For those not familiar with the novels of George R. Stewart, Storm is the well-researched story of a California storm that slams into and across the central transect of the state in one dynamic week. It was a ground-breaking work, the first fictional work to make the ecosystem a protagonist in human affairs. Still in print, Storm continues to get good reviews from its readers.
Cover of the Modern Library Edition
Stewart, who taught English at UC Berkeley, was always deeply interested in geography and its related sciences. So he used the input from his colleagues in those fields to bring accuracy to the book.
Stewart also did field research – sometimes dangerous research – to get the feeling of a storm. He traveled with the California Division of Highways (now Caltrans), worked with those who maintained the P.G.&E. dams in the Sierra, and even rode with the California Highway Patrol over the central Sierra Nevada highways.
His wife, Ted, remembered that on one trip he rode over 7000 foot + Donner Pass, during a major snowstorm, on the cowcatcher at the front of a steam locomotive. When she picked him up on the other side he was nearly frozen.
Stewart, in writing the book, slowly realized it was a novel about the role of the ecosystem in human affairs. To make the point, he named few of the human characters. But he named his storm.
Wildly popular, the novel was distributed to soldiers in World War II. Those who returned to become meteorologists were so taken with the book, and the idea of naming storms, that they adopted the naming practice, now widespread. One of the readers, Vic Moitoret, went on to become Chief Areologist (Meteorologist) for the U. S. Navy — later founding the George R. Stewart fan club, and becoming a fine amateur fine quality printer. (Moitoret survived two aircraft carrier sinkings, never losing a small book which included a list of his favorite books – first listed was Storm.)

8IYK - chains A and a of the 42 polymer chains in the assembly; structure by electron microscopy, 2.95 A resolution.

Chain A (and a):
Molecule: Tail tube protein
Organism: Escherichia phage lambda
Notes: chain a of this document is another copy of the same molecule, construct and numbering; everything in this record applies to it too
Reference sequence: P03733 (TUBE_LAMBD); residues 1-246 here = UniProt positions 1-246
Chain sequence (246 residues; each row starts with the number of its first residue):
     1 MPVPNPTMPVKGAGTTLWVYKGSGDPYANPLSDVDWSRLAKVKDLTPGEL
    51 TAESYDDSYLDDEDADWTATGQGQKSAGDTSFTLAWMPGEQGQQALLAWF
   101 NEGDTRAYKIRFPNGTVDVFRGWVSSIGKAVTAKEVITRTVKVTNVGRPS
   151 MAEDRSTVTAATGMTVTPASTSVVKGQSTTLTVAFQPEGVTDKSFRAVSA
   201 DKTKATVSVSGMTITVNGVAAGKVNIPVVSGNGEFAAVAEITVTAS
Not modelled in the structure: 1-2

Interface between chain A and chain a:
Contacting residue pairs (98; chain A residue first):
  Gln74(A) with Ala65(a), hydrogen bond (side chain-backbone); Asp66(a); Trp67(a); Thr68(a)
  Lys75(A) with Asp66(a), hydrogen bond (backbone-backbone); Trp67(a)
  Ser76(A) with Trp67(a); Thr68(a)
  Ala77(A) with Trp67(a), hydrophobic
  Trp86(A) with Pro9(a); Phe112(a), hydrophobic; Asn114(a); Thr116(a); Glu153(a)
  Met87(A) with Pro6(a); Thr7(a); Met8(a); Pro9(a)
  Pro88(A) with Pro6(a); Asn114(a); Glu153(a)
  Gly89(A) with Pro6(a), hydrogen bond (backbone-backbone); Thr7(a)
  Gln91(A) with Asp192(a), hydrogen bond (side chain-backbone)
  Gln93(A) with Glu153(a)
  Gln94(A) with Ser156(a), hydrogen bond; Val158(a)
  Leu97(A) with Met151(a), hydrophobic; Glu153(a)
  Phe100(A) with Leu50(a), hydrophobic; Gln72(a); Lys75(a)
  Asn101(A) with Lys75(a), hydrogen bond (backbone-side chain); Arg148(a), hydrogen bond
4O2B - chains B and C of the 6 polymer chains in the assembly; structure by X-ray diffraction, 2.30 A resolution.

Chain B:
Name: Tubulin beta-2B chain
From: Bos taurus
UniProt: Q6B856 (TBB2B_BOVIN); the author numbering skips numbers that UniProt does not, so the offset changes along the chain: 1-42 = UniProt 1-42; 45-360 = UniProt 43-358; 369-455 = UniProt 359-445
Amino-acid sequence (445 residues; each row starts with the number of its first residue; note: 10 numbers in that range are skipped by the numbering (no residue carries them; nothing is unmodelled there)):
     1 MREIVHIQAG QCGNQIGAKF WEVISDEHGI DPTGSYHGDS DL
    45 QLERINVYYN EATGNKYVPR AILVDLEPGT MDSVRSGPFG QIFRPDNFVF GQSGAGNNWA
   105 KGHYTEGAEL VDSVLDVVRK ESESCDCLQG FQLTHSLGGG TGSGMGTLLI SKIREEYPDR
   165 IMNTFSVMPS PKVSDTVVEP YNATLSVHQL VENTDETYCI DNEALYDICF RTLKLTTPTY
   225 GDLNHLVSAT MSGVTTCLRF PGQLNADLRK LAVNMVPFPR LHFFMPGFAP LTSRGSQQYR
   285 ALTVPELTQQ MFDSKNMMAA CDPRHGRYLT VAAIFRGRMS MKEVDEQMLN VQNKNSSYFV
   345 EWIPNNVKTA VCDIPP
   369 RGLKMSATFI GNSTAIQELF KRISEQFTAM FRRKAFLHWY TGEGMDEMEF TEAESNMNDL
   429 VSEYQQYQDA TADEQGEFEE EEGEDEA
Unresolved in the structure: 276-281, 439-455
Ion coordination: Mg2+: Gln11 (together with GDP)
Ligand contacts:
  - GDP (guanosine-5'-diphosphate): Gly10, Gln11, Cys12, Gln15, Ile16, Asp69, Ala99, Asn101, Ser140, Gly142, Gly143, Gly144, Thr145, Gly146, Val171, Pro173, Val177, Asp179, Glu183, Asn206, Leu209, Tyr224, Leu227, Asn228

The novel was filmed by Walt Disney for Television in the 1950s.* So its ecological approach, and the name Stewart gave his storm, became part of the common culture of the time. Disney even used the name of Stewart’s storm as the title of his film.
And the name? Maria. Pronounced, Stewart was careful to point out, “in the old-fashioned way” with a long i: Mar eye ah. That, by the way is why the wind is called Maria.
The book is now considered a California Legacy Book. It’s still a good read, as the reviews reveal.
Stewart’s name has endured, too. It was used for a 2005 storm, a 2011 storm. Now it’s the name of a storm heading toward Florida: This storm is not in the Central Sierra Nevada – although we’re getting a big solstice storm here, which includes tornado warnings. But in the Caribbean, it’s as powerful as Stewart’s Maria, with Category Five winds.
This would be a good time to give Storm a read; and give a nod of thanks to George R. Stewart, “The Man Who Named The Storms.”
And, as Stewart’s “Young Meteorologist” says, in Storm, “Good luck, Maria!”
*It may be possible soon to view Disney’s “A Storm Called Maria” on Amazon. That’s assuming this Amazon link goes live.